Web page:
Size. The average length is 4 inches, ranging usually from 2 to 8 inches and reaching a maximum of 12 inches, which is very rare. Most green sunfish weigh less than half a pound. The all-tackle world record is a 2-pound 2-ounce fish taken in Missouri in 1971.

Habitat. Green sunfish prefer warm, still pools and backwaters of sluggish streams as well as ponds and small shallow lakes. Often found near vegetation, they may establish territory near the water’s edge underbrush, rocks, or exposed roots. They often become stunted in ponds.

Food. Green sunfish prefer dragonfly and mayfly nymphs, caddisfly larvae, midges, freshwater shrimp, and beetles, and will occasionally eat small fish such as mosquitofish.

Angling Summary. Green sunfish are a common catch, taken with standard panfishing methods. See the profile on bluegill for general angling information. 

02
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Longear Sunfish

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Longear sunfish. Art by Duane Raver, courtesy USFWS.

Similar in size and general appearance to the pumpkinseed sunfish, and a member of the Centrarchidae family of sunfishes, the longear sunfish, Lepomis megalotis, is a small, excellent gamefish on light tackle, though in many places it is generally too small to be avidly sought. The white and sweet flesh is excellent to eat.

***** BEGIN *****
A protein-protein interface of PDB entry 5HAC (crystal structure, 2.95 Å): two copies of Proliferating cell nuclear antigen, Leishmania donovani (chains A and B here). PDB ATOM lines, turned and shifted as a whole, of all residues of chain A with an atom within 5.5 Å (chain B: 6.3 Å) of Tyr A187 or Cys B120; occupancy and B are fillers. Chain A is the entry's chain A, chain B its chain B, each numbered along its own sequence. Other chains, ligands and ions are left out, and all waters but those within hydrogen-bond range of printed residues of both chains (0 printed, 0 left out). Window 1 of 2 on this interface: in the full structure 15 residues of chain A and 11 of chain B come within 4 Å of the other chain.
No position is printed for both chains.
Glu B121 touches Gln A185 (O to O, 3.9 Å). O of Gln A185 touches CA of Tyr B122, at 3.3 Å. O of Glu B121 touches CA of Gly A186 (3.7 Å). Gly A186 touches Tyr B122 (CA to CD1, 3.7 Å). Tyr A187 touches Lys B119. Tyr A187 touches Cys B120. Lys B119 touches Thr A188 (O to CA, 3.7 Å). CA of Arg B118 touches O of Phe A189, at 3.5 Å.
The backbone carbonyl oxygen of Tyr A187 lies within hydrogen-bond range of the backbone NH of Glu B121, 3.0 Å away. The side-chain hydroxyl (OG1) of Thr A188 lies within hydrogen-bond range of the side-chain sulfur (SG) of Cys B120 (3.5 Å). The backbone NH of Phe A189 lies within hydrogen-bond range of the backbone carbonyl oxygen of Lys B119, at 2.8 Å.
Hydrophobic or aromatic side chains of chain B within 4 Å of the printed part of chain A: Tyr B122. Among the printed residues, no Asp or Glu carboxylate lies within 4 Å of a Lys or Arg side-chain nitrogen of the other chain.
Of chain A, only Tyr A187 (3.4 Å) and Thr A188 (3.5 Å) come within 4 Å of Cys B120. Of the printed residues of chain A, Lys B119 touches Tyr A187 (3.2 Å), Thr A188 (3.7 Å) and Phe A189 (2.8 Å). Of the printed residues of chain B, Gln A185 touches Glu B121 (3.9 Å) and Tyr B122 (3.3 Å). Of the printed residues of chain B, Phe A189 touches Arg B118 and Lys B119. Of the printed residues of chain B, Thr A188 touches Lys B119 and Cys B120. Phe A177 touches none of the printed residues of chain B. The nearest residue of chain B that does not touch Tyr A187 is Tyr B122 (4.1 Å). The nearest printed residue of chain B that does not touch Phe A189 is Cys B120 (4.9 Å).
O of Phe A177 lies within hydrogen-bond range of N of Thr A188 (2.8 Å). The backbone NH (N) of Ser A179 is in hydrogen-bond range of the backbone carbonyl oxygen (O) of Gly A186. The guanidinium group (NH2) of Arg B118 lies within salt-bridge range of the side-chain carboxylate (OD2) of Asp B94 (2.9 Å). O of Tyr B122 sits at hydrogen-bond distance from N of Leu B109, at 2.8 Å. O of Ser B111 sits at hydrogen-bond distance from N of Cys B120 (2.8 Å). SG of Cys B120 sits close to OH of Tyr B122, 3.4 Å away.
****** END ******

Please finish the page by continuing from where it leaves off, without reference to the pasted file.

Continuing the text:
ID. With a stout body, the longear sunfish is not as compressed as the bluegill or the pumpkinseed, its close relatives. It is one of the most colorful sunfish, particularly the breeding male, which is dark red above and bright orange below, marbled and spotted with blue. 

The longear generally has a red eye, orange to red median fins, and a blue-black pelvic fin. There are wavy blue lines on the cheek and opercle, and the long, flexible, black ear flap is generally edged with a light blue, white, or orange line. The longear sunfish has a short and rounded pectoral fin, which usually does not reach past the eye when it is bent forward. It has a fairly large mouth, and the upper jaw extends under the eye pupil.